• For example, a child will not develop or use these refined cognitive processes effectively unless he / she has a significant relationship with his / her parents or experience in education.
  • It is also important to note thatexecutive functions can sometimes be compromised by disorders such as dyslexia, attention deficit disorder with or without hyperactivity, dyscalculia, schizophrenia or any brain damage.

The good news is that these cognitive functions can be trained.Each of us can refine the adaptation of executive functions as long as there are no serious neurological problems.

What kind of executive functions do we have?

Animals also have their executive functions. They are more rudimentary and elementary. The animals present their needs, a perceptual system that guides them in their behavior and a physical and motor system oriented to satisfy these needs, their instincts.

"The prefrontal cortex is one of the newest phylogenetically and the last to mature in ontogeny, and that's where our most beautiful functions lie, the ones we should all train ourselves in everyday."
-K. Goldberg-

Things are a bit more sophisticated in humans. We are not only moving to meet the needs.Beyond instincts, we are characterized by goals, obligations, social bonds and our cultural and social scenario.Our environment is so complex that we need a brain that can adapt to this kaleidoscope of internal and external stimuli. This is where the executive functions come into play.

These are:

  • Planning:generate a sequence of ideas to achieve a goal.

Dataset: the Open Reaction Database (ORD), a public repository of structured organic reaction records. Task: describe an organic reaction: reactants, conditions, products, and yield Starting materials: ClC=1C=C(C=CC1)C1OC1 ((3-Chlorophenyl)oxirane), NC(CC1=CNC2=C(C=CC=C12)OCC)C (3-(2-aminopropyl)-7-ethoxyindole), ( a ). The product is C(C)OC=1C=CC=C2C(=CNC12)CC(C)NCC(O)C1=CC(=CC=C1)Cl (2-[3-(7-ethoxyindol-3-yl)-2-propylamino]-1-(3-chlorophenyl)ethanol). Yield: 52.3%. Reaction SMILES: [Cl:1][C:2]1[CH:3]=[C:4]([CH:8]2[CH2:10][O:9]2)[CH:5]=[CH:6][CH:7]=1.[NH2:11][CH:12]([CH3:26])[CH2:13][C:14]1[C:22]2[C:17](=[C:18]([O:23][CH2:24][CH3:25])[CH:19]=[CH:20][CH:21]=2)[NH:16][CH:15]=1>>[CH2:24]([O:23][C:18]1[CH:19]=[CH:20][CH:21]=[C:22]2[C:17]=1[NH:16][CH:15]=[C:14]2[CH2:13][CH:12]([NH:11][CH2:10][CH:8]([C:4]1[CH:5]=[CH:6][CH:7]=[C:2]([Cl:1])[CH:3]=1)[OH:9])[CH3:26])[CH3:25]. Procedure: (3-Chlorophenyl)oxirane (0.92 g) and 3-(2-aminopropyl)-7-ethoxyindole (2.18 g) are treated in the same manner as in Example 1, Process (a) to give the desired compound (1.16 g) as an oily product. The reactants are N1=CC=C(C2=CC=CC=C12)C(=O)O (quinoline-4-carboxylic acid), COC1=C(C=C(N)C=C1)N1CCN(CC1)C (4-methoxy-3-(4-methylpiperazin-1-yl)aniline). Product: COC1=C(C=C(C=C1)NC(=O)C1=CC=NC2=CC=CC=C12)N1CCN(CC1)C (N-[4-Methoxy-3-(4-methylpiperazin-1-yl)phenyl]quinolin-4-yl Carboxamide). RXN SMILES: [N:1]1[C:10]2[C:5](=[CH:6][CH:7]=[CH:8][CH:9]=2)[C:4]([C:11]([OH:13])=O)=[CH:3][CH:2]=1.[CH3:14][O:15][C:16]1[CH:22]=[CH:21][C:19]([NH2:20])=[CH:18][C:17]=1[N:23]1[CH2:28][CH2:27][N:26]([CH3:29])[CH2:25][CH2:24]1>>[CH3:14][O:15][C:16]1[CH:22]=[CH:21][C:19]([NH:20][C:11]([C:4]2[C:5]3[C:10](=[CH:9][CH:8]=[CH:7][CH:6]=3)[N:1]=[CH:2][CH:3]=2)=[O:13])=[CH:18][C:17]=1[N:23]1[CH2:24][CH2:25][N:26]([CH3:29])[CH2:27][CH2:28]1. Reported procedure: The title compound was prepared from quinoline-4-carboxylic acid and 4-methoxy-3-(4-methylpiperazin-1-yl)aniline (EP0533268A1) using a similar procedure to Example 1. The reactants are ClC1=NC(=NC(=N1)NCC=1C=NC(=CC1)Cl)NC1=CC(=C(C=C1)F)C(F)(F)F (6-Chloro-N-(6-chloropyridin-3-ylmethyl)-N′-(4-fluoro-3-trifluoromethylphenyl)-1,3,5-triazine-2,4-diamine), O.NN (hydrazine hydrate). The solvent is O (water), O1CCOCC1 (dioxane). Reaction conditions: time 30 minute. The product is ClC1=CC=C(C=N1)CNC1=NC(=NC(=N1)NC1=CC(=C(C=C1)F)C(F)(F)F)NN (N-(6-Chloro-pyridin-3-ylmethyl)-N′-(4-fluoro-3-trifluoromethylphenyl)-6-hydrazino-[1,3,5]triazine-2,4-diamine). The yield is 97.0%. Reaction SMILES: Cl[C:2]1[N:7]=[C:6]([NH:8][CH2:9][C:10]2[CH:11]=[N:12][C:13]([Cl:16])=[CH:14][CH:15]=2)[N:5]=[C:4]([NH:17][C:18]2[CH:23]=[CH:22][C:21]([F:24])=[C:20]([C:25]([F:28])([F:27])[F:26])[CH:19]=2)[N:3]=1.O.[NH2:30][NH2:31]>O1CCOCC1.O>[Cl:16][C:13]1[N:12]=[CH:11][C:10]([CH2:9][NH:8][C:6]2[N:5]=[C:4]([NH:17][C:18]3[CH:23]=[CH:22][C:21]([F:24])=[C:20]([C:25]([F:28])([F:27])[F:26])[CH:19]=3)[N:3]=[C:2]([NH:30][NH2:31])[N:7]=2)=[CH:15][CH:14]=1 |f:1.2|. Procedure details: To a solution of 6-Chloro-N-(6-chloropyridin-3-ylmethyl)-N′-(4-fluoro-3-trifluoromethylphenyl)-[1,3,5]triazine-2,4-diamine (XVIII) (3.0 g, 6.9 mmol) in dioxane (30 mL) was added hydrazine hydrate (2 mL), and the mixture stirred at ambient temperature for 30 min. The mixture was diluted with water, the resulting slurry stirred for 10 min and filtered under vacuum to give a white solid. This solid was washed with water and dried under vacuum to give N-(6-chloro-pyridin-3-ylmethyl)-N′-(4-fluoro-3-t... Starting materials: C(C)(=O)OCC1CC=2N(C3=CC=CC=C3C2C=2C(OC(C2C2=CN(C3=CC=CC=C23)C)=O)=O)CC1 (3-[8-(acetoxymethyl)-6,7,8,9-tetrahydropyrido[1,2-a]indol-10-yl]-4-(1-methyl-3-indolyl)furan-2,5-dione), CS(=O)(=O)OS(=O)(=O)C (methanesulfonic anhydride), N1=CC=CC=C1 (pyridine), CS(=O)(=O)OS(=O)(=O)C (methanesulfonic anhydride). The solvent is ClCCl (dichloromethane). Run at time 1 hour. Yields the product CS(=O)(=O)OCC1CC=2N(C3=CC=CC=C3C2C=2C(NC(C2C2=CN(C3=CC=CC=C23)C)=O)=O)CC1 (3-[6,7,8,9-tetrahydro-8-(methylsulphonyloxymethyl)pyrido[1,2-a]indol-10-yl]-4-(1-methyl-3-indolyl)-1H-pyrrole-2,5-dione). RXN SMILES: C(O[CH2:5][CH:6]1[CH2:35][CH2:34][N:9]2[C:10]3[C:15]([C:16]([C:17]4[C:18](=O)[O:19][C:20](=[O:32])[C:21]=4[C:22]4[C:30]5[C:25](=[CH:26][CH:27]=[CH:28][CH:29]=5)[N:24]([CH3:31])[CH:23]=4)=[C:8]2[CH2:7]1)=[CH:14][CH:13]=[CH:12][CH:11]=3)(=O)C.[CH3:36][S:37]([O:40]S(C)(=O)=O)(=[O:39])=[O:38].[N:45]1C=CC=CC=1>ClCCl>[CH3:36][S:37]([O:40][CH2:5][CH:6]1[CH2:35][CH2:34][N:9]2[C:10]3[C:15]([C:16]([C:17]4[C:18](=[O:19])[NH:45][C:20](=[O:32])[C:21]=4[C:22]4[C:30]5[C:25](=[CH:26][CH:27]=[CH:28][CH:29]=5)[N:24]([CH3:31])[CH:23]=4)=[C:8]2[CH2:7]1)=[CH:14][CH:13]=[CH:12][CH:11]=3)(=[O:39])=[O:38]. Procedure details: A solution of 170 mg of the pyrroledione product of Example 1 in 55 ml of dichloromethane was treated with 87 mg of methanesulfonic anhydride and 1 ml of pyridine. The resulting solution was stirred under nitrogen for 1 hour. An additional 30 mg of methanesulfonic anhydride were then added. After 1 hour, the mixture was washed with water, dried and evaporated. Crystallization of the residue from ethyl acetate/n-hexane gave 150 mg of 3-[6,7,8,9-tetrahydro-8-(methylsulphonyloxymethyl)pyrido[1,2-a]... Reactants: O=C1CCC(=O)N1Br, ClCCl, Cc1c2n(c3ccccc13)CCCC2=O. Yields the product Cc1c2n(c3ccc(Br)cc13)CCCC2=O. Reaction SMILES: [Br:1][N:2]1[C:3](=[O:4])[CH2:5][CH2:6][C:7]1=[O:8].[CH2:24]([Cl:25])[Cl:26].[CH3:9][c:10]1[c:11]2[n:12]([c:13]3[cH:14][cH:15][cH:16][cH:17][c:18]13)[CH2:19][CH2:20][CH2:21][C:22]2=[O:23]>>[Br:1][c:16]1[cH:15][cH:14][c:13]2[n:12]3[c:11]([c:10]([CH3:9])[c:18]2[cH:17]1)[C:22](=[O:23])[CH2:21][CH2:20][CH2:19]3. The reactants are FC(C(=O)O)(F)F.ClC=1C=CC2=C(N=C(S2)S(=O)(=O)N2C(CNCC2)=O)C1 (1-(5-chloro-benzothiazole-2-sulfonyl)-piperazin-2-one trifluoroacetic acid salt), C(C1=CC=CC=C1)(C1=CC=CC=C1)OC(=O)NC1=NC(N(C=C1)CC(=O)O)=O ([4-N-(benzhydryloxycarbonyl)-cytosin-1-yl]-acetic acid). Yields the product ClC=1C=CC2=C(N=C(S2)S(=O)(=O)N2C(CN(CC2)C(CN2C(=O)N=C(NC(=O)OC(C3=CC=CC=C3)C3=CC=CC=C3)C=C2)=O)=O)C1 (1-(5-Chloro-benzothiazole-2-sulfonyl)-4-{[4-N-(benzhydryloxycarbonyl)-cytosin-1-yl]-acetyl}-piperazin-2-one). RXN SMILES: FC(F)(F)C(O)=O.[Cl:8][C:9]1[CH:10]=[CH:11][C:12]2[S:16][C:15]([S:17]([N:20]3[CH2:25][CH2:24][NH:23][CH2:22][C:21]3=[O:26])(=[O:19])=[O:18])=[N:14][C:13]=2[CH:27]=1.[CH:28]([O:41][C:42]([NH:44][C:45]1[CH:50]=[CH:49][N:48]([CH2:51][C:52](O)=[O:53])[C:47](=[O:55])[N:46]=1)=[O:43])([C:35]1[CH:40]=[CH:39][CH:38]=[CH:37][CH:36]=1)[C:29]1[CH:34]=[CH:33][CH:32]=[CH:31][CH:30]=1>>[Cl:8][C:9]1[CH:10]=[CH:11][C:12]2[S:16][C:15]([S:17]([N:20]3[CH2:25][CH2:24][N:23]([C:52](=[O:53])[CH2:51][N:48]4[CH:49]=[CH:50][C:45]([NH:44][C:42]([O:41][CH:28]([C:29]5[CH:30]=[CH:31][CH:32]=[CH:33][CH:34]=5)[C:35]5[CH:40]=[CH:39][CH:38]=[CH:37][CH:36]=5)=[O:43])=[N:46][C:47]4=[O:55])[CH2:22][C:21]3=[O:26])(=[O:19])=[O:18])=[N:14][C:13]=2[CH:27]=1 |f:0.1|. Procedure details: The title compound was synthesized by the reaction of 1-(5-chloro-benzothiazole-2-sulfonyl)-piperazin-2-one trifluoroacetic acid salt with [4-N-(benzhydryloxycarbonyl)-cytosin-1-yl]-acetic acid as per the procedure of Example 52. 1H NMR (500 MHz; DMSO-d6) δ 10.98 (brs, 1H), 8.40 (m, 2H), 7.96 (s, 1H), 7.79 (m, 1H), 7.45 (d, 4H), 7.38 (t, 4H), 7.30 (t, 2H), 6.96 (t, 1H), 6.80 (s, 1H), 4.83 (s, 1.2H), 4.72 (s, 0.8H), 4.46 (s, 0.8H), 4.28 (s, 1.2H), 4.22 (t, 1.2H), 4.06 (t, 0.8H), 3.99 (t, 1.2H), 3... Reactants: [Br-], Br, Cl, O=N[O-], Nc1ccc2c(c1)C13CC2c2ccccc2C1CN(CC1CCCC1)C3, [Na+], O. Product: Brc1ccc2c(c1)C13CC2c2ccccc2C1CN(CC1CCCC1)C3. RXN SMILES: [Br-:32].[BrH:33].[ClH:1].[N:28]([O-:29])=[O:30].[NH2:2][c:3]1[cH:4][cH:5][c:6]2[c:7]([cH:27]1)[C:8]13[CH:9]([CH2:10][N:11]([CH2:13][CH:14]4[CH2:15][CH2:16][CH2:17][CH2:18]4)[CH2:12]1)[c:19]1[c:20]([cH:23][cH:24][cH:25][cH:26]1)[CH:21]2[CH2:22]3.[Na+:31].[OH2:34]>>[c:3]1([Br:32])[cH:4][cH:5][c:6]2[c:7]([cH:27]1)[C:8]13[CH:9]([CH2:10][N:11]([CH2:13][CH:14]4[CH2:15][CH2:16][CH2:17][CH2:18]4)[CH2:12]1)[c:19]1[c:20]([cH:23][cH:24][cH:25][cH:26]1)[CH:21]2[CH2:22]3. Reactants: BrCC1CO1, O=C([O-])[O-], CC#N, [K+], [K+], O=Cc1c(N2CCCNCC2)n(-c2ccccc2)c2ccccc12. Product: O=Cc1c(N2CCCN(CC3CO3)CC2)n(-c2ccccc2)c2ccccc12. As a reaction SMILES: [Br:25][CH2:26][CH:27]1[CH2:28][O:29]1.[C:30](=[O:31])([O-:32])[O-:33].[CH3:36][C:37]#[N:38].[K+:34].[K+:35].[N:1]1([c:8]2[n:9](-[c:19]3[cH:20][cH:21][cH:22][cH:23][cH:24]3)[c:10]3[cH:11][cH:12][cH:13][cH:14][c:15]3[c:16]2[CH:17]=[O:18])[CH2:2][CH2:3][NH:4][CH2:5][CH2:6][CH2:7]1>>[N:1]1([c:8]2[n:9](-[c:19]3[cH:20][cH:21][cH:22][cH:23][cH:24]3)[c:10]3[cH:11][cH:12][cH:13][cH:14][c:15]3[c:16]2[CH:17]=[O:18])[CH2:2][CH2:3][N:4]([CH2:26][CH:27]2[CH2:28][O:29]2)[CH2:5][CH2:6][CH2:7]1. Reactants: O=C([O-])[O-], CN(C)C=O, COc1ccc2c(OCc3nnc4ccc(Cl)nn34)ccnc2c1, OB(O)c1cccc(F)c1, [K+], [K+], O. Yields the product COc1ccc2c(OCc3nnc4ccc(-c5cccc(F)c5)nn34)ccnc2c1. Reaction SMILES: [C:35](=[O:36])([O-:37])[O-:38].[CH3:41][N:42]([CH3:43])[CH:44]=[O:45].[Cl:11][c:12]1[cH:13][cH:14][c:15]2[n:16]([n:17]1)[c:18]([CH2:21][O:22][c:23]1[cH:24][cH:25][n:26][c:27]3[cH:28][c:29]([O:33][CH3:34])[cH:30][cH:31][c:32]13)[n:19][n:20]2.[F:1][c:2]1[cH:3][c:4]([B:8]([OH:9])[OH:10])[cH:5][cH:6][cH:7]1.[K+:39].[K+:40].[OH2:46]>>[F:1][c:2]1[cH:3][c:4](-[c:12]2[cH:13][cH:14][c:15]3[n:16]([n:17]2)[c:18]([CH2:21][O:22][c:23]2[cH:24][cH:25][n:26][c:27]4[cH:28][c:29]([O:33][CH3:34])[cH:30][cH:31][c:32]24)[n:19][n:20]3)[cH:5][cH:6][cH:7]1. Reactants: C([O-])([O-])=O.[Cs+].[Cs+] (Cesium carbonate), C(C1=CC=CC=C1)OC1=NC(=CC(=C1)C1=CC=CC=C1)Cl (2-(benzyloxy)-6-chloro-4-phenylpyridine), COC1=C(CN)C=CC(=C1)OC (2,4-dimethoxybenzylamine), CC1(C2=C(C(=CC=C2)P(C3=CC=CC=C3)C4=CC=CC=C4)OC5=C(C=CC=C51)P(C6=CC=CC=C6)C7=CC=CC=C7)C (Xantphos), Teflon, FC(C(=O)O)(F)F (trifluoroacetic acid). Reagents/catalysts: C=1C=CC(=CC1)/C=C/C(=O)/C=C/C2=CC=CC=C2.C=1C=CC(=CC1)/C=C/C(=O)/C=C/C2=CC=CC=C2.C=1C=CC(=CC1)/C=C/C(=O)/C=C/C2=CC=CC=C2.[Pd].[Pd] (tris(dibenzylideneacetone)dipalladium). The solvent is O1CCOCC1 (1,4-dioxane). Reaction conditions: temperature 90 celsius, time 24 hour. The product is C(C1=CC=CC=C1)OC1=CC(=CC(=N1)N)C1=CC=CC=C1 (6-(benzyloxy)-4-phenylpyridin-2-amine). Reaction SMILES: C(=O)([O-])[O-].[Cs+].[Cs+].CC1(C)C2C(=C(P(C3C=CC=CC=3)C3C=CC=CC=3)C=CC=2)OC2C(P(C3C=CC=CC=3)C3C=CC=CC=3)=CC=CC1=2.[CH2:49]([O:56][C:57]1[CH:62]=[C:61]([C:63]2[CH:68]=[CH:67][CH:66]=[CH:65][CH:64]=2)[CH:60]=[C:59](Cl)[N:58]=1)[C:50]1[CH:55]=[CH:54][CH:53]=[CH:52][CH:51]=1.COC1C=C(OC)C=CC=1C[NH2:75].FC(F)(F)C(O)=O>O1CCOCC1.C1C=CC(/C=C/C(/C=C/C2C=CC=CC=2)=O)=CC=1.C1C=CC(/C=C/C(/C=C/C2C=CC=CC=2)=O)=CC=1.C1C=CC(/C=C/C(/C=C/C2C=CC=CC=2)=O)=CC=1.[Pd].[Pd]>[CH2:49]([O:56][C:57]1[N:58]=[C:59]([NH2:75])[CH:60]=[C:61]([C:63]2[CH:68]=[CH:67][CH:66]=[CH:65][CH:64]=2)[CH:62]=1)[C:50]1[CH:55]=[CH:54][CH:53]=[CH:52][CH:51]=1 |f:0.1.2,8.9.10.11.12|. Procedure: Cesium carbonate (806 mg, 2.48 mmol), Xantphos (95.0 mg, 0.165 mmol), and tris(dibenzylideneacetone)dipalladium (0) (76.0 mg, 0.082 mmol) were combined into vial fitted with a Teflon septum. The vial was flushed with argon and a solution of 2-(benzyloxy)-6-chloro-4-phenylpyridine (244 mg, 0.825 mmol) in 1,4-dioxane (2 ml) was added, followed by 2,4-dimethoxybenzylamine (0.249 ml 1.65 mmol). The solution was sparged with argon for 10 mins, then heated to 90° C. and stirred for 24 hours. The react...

• Reasoning: the human compares information, discards, chooses, analyzes, generates heuristics …
  • Control and manage times. He knows how to calculate the time he has to devote to each task. He knows when he gets too much or when he has to spend more hours on something.
  • Organize, structure information so that it has a meaning and a purpose.
  • The inhibition. It is the ability to repress and control our instincts or impulses so that our behavior is appropriate.

  • Focusing and maintaining attention.
  • Supervision and follow-up of our tasks, objectives or wishes.
  • Work memory. Storing information for access at any time is one of the most important executive functions.
  • Flexibility.Ability to change direction, to be open to other ideas and to learn from them.

To conclude. The executive brain is undeniably the greatest gift that our evolution as a species has offered us. There is, however, a nuance that we can not ignore. Executive functions lose functionality as we get older. It is therefore important to highlight what we often discuss with ourselves …

Do not spend a day without learning something new.Let's cultivate curiosity, critical thinking or quality interaction with our friends or family.All of these are nutrients for our brain. Energy for these cognitive processes to resist time.